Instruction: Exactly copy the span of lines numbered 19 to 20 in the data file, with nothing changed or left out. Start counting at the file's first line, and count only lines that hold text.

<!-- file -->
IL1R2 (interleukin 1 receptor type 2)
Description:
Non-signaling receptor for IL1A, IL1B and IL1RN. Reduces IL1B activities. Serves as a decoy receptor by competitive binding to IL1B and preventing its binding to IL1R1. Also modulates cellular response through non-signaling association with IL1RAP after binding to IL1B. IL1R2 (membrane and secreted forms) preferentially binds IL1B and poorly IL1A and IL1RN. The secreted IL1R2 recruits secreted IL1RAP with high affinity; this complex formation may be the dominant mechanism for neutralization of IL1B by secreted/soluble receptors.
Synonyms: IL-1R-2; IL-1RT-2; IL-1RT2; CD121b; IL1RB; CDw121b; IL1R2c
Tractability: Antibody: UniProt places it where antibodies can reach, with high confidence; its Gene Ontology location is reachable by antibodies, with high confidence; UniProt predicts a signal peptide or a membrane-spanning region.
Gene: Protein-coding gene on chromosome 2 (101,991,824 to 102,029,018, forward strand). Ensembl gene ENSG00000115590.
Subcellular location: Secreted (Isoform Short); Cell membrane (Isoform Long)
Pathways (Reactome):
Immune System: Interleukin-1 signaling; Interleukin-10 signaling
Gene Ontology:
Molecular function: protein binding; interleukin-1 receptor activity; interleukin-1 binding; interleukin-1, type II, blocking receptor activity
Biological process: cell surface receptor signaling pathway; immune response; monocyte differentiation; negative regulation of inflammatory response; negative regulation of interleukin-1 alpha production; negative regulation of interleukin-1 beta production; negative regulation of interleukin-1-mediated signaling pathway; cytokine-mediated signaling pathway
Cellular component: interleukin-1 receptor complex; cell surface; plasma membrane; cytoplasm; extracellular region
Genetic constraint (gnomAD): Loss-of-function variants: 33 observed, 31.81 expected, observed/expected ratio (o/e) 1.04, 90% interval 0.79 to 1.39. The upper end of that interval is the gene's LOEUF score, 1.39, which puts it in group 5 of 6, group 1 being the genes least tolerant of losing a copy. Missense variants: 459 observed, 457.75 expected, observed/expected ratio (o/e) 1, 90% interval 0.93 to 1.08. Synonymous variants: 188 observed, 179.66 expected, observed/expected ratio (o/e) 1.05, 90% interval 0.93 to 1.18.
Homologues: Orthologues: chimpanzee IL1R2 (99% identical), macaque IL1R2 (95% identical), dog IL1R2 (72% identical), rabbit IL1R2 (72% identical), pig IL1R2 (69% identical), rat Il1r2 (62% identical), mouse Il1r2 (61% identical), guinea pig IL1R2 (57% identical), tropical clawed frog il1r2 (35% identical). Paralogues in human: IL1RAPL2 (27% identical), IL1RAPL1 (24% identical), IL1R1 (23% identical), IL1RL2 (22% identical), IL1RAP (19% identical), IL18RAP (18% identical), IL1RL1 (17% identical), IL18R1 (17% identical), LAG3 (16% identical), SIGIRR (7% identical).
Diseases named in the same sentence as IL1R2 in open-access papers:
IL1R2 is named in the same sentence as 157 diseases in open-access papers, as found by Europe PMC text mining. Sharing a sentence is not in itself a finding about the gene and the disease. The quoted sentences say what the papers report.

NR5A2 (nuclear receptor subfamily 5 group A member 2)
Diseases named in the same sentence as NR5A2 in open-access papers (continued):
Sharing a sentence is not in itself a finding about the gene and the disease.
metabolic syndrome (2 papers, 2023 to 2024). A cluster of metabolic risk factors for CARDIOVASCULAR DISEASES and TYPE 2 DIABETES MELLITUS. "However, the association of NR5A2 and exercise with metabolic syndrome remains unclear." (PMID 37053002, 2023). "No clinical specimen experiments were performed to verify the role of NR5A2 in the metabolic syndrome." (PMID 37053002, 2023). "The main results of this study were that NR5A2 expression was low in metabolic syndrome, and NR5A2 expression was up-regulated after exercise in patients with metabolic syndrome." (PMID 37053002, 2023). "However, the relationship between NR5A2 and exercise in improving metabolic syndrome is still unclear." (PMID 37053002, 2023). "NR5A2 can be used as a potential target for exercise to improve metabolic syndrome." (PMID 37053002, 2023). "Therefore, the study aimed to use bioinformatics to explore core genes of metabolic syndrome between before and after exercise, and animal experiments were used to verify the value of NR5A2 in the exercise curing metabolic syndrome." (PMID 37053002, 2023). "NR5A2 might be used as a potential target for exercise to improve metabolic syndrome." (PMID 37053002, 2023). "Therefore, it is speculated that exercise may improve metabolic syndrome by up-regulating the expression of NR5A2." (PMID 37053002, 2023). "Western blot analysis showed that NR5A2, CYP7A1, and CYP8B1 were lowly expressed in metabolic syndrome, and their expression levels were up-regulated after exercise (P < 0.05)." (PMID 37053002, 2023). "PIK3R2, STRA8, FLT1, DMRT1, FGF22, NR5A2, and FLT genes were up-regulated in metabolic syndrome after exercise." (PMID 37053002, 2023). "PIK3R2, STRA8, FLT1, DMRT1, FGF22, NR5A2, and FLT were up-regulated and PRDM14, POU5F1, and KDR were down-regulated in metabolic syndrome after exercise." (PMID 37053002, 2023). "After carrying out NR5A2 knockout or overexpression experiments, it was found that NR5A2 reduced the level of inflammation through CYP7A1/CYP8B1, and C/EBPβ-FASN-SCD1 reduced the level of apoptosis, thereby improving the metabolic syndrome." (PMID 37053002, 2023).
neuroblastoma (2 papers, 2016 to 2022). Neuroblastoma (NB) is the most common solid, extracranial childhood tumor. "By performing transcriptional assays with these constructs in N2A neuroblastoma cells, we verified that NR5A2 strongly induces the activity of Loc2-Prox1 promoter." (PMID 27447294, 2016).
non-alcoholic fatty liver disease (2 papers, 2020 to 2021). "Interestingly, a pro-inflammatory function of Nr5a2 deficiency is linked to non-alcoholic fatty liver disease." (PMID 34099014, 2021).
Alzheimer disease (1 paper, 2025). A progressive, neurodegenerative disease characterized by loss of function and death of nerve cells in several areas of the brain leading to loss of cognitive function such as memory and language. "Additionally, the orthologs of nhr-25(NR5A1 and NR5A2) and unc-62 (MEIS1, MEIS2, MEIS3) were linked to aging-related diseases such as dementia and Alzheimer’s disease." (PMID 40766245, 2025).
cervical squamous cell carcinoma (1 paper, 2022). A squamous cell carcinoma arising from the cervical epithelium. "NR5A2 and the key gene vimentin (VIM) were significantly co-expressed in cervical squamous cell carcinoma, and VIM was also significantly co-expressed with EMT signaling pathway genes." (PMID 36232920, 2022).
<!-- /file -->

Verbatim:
Diseases named in the same sentence as NR5A2 in open-access papers (continued):
Sharing a sentence is not in itself a finding about the gene and the disease.